How to welcome patients to the HIT party

There's plenty of incentives for consumers to embrace health information technology and to get more engaged in their own health data.

For example, the Office of the National Coordinator and the Blue Cross Blue Shield Association both recently announced initiatives to engage patients in healthier living and more involved decision-making by encouraging their use of HIT. This year's Consumer Electronics Show in Las Vegas was chock-full of new HIT apps and devices targeted to consumer-shoppers. Even the payer industry has married their members with HIT.

Still, a study published this month in the Journal of the American Medical Informatics Association showed patients are often indifferent about their own care--at least in terms of personal health record use. In the study, patients were provided with free access to PHRs, which were "tethered" to their physicians' EHRs. The researchers theorized that the availability of PHRs would increase the patients' involvement in the monitoring and care of their hypertension.

However, the study ran into a problem: most of the patients didn't bother to use the PHRs. So they didn't access their EHRs, track their condition or interface with their physicians electronically. As a result, the PHR had no impact on patient outcomes. Simply making the PHR available did not make them happier or healthier.

What happened? PHRs were widely touted as the way to engage consumers in HIT and induce them to take an active role in their care. But the patients apparently weren't very interested in doing so.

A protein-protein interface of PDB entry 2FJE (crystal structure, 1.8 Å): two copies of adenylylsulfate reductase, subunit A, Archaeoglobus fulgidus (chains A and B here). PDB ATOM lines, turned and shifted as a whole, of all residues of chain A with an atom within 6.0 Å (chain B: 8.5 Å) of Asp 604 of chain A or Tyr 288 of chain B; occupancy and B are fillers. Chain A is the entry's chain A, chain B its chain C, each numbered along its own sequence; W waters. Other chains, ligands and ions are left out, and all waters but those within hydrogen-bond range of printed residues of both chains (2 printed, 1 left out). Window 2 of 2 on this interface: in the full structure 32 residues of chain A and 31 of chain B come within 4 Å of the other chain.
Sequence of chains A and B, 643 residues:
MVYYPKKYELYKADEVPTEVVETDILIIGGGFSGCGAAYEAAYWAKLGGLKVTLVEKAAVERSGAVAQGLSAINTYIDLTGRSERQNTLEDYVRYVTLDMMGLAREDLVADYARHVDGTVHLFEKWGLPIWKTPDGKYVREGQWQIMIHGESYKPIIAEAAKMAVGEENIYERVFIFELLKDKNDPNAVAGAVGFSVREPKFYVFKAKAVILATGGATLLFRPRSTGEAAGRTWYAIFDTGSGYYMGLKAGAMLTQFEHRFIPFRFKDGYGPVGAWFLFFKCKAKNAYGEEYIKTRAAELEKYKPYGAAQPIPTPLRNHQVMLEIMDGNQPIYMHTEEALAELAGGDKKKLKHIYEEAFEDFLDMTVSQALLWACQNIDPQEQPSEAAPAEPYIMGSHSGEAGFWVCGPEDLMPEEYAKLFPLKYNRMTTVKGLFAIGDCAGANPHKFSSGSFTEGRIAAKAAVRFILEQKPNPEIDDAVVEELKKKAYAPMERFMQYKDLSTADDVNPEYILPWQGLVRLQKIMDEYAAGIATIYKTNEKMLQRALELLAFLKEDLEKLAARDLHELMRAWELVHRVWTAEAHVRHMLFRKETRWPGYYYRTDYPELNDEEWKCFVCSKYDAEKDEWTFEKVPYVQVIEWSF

It has been suggested that patient apathy is the primary reason for PHR failures.

That's probably a component of the problem, but it's more complicated than that. After all, patients seem to be less apathetic about HIT when they see a direct impact or have a direct stake, say in their wallet.

For instance, consumers are becoming more likely to check payer and social media websites for cheaper medical imaging and other services now that they pay a greater share for procedures due to higher copays and participation in high deductible health plans. They'll soon be able to view on the website whether or not their physician received money from a pharmaceutical or medical device manufacturer for that drug or implant he or she just prescribed for them.

So why are PHRs a roadblock? Maybe because using one takes work. After all, patients need to input and transport data into the PHR, keep it up to date and interact with the data. Why bother, if a patient knows that he can simply ask his doctor for the information? 

Look how hard it's been for physicians and hospitals to adopt EHRs. EHR implementation is only taking off now that the government is paying providers incentive money to adopt them.

The researchers of the hypertension study did offer several suggestions to entice patients to use PHRs:

Make patients more tech-savvy. The researchers found that the patients who self-identified as computer- knowledgeable and owners of internet-connected tools were most likely to use the offered PHR. The researchers surmised that as more consumers adopt mobile technology, more of them will view themselves as capable of successfully using the PHR.

Educate them regarding the benefits of the PHR. Patients may be more likely to take advantage of the PHR if they believed there was a clinical need to use them.

Address patients' privacy and security concerns. The study noted that the fear of the loss of confidentiality was a major deterrent.

Culture change takes time, and it's never easy. But let's not throw in the towel on this one just yet. It's only January. -Marla